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Common federal tax deductions you can't miss

A big Tightwad welcome to Matt Robinson, a part-time financial blogger and accountant with a focus on taxes. Matt writes for US-based's tax blog, a blog that provides guidance, tips, and news for taxpayers with major tax debt problems. As you get ready to prepare your income tax return, here is a list of a few of the most common deductions that you will not want to miss.
Interest on your mortgage If you have a mortgage on your home, one of your top deductions for the year will most likely be the total amount of interest that you paid on your home mortgage. This is claimed on form 1040, Schedule A because it is an itemized deduction. Homeowners are able to write off interest paid on their first and second homes, as well as any interest paid on a home equity loan or a home owner line of credit (with some limitations). The loan must be in your name, and you cannot take a deduction on a loan that you are paying for someone else. Form 1098 should provide the interest you paid during the year. There are limitations, so be sure to check with your accountant or IRS publication 936. Lastly, remember that everyone is entitled to a standard deduction ($5,700 for individuals/married couples filing separately; $11,400 for married couples filing jointly), so if your itemized deductions are less than your standard deduction, do not itemize.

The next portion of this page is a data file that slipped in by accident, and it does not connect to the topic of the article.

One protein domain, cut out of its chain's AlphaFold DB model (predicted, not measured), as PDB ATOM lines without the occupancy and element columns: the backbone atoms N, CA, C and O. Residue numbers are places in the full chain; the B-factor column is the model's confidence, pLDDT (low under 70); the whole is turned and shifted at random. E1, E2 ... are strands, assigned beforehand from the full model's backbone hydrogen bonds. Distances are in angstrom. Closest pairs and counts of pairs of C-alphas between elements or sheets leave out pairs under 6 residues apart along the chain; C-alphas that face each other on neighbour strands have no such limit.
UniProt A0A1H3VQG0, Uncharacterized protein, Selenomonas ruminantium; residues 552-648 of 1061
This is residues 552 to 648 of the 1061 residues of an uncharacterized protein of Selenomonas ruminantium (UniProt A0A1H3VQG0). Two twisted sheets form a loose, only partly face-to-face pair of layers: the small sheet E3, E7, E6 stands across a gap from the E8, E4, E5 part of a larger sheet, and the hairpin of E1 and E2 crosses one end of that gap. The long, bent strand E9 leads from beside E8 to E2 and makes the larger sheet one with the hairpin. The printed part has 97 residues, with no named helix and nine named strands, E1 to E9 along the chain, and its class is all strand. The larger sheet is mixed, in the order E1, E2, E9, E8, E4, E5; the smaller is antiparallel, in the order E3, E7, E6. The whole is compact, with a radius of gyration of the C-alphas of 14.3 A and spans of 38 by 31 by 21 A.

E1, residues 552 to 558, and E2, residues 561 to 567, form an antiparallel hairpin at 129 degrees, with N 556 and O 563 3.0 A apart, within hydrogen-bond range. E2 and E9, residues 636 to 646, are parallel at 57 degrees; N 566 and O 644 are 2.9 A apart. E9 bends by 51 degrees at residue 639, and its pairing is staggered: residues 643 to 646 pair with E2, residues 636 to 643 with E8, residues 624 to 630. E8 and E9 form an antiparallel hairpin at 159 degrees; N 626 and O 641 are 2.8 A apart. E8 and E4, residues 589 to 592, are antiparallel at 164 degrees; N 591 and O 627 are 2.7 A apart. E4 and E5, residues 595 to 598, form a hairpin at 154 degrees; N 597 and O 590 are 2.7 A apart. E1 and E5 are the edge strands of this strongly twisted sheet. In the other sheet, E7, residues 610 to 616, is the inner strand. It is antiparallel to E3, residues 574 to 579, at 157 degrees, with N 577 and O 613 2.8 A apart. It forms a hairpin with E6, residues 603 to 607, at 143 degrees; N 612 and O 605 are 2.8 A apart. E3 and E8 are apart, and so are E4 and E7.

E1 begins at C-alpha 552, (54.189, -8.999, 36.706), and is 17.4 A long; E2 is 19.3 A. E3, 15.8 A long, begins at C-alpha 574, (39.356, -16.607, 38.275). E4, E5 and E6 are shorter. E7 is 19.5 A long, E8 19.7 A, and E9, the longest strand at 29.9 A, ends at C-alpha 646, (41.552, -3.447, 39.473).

Donating to charity This is also an itemized deduction. If during the year you made any donations to nonprofit organizations in monetary form or in goods (market value of goods at the time would come into play), you are usually able to take a deduction on your tax return (again, if your itemized deductions are more than the standard deduction). In order for your donation to qualify, it must have been given to a qualified charitable organization. Additionally, you need to be sure to keep accurate records to support any deductions you make in this area. While cash donations are easy to validate, goods donations are more difficult because you must estimate their fair market value. Never try to claim more than the fair market value of an item and be sure to get proper documentation (receipt or check copy) from the charity to whom you donate. When in doubt, check with a tax preparer professional for advice on charitable deductions and/or see IRS Publication 526.
Medical + dental expenses Many taxpayers do not realize that they may be able to deduct some of the money they spent on medical expenses throughout the year. This includes expenses for doctor and dentist visits, bandages, eye-glasses, medications, medical supplies, disease prevention and more. You can also deduct health-insurance premiums, so long as your employer is not already paying for it with pre-tax dollars. In general, if you are planning to deduct medical expenses, note that you can only claim those medical expenses that exceed 7.5% of your adjusted gross income. To figure this amount, take your AGI (adjusted gross income) and multiply it by .075. Then, subtract this number from your total medical expenses to figure out your medical expense deduction. For more information see Publication 502.